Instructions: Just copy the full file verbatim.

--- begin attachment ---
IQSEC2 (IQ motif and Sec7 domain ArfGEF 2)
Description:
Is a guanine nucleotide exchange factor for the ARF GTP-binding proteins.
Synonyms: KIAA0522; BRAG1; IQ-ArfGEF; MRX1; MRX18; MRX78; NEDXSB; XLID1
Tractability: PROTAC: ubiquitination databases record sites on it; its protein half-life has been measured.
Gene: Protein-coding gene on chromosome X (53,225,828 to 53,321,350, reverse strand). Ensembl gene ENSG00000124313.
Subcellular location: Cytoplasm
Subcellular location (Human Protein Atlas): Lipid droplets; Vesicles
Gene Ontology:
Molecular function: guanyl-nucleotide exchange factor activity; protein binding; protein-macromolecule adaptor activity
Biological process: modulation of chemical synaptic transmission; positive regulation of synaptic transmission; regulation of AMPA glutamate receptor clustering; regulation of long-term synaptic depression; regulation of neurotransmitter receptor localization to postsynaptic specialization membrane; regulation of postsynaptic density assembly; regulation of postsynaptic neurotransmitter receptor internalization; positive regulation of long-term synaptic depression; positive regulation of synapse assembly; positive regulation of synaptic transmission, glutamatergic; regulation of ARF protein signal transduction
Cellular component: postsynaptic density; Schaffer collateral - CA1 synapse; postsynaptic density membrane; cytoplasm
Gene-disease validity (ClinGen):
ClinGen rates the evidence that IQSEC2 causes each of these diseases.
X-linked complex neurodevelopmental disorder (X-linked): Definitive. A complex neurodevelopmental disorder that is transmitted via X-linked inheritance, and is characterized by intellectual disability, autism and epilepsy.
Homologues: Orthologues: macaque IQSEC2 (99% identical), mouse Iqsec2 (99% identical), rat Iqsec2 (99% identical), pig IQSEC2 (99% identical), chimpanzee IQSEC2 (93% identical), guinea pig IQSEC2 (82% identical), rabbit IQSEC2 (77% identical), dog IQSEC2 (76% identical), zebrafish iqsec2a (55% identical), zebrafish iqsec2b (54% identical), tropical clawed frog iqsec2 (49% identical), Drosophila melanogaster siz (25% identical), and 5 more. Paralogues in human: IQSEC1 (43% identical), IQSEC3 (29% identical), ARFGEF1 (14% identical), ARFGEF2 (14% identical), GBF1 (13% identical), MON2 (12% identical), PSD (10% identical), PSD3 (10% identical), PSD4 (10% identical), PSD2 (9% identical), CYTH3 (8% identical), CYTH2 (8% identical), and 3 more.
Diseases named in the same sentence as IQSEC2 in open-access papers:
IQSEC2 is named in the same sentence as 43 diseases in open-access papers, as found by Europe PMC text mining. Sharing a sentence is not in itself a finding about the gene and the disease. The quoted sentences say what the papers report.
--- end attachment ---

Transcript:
IQSEC2 (IQ motif and Sec7 domain ArfGEF 2)
Description:
Is a guanine nucleotide exchange factor for the ARF GTP-binding proteins.
Synonyms: KIAA0522; BRAG1; IQ-ArfGEF; MRX1; MRX18; MRX78; NEDXSB; XLID1
Tractability: PROTAC: ubiquitination databases record sites on it; its protein half-life has been measured.
Gene: Protein-coding gene on chromosome X (53,225,828 to 53,321,350, reverse strand). Ensembl gene ENSG00000124313.
Subcellular location: Cytoplasm
Subcellular location (Human Protein Atlas): Lipid droplets; Vesicles
Gene Ontology:
Molecular function: guanyl-nucleotide exchange factor activity; protein binding; protein-macromolecule adaptor activity
Biological process: modulation of chemical synaptic transmission; positive regulation of synaptic transmission; regulation of AMPA glutamate receptor clustering; regulation of long-term synaptic depression; regulation of neurotransmitter receptor localization to postsynaptic specialization membrane; regulation of postsynaptic density assembly; regulation of postsynaptic neurotransmitter receptor internalization; positive regulation of long-term synaptic depression; positive regulation of synapse assembly; positive regulation of synaptic transmission, glutamatergic; regulation of ARF protein signal transduction
Cellular component: postsynaptic density; Schaffer collateral - CA1 synapse; postsynaptic density membrane; cytoplasm
Gene-disease validity (ClinGen):
ClinGen rates the evidence that IQSEC2 causes each of these diseases.
X-linked complex neurodevelopmental disorder (X-linked): Definitive. A complex neurodevelopmental disorder that is transmitted via X-linked inheritance, and is characterized by intellectual disability, autism and epilepsy.
Homologues: Orthologues: macaque IQSEC2 (99% identical), mouse Iqsec2 (99% identical), rat Iqsec2 (99% identical), pig IQSEC2 (99% identical), chimpanzee IQSEC2 (93% identical), guinea pig IQSEC2 (82% identical), rabbit IQSEC2 (77% identical), dog IQSEC2 (76% identical), zebrafish iqsec2a (55% identical), zebrafish iqsec2b (54% identical), tropical clawed frog iqsec2 (49% identical), Drosophila melanogaster siz (25% identical), and 5 more. Paralogues in human: IQSEC1 (43% identical), IQSEC3 (29% identical), ARFGEF1 (14% identical), ARFGEF2 (14% identical), GBF1 (13% identical), MON2 (12% identical), PSD (10% identical), PSD3 (10% identical), PSD4 (10% identical), PSD2 (9% identical), CYTH3 (8% identical), CYTH2 (8% identical), and 3 more.
Diseases named in the same sentence as IQSEC2 in open-access papers:
IQSEC2 is named in the same sentence as 43 diseases in open-access papers, as found by Europe PMC text mining. Sharing a sentence is not in itself a finding about the gene and the disease. The quoted sentences say what the papers report.